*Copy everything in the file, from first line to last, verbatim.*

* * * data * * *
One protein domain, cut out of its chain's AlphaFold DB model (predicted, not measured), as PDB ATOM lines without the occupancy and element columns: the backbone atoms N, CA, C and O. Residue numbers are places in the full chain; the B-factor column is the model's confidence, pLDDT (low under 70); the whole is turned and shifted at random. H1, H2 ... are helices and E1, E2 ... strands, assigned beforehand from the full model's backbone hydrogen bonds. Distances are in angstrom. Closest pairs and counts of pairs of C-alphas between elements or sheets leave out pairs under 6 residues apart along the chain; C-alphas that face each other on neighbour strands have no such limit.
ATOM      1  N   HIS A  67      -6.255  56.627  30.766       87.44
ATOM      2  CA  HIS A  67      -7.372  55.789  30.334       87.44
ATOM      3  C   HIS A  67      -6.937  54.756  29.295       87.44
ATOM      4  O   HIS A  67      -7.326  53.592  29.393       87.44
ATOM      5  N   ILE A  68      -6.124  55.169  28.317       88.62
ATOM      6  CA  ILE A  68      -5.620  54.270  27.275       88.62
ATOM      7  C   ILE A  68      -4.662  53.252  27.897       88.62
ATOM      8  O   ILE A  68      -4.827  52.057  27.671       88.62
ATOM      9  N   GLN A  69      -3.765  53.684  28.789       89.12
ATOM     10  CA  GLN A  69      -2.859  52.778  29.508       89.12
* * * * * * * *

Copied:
One protein domain, cut out of its chain's AlphaFold DB model (predicted, not measured), as PDB ATOM lines without the occupancy and element columns: the backbone atoms N, CA, C and O. Residue numbers are places in the full chain; the B-factor column is the model's confidence, pLDDT (low under 70); the whole is turned and shifted at random. H1, H2 ... are helices and E1, E2 ... strands, assigned beforehand from the full model's backbone hydrogen bonds. Distances are in angstrom. Closest pairs and counts of pairs of C-alphas between elements or sheets leave out pairs under 6 residues apart along the chain; C-alphas that face each other on neighbour strands have no such limit.
ATOM      1  N   HIS A  67      -6.255  56.627  30.766       87.44
ATOM      2  CA  HIS A  67      -7.372  55.789  30.334       87.44
ATOM      3  C   HIS A  67      -6.937  54.756  29.295       87.44
ATOM      4  O   HIS A  67      -7.326  53.592  29.393       87.44
ATOM      5  N   ILE A  68      -6.124  55.169  28.317       88.62
ATOM      6  CA  ILE A  68      -5.620  54.270  27.275       88.62
ATOM      7  C   ILE A  68      -4.662  53.252  27.897       88.62
ATOM      8  O   ILE A  68      -4.827  52.057  27.671       88.62
ATOM      9  N   GLN A  69      -3.765  53.684  28.789       89.12
ATOM     10  CA  GLN A  69      -2.859  52.778  29.508       89.12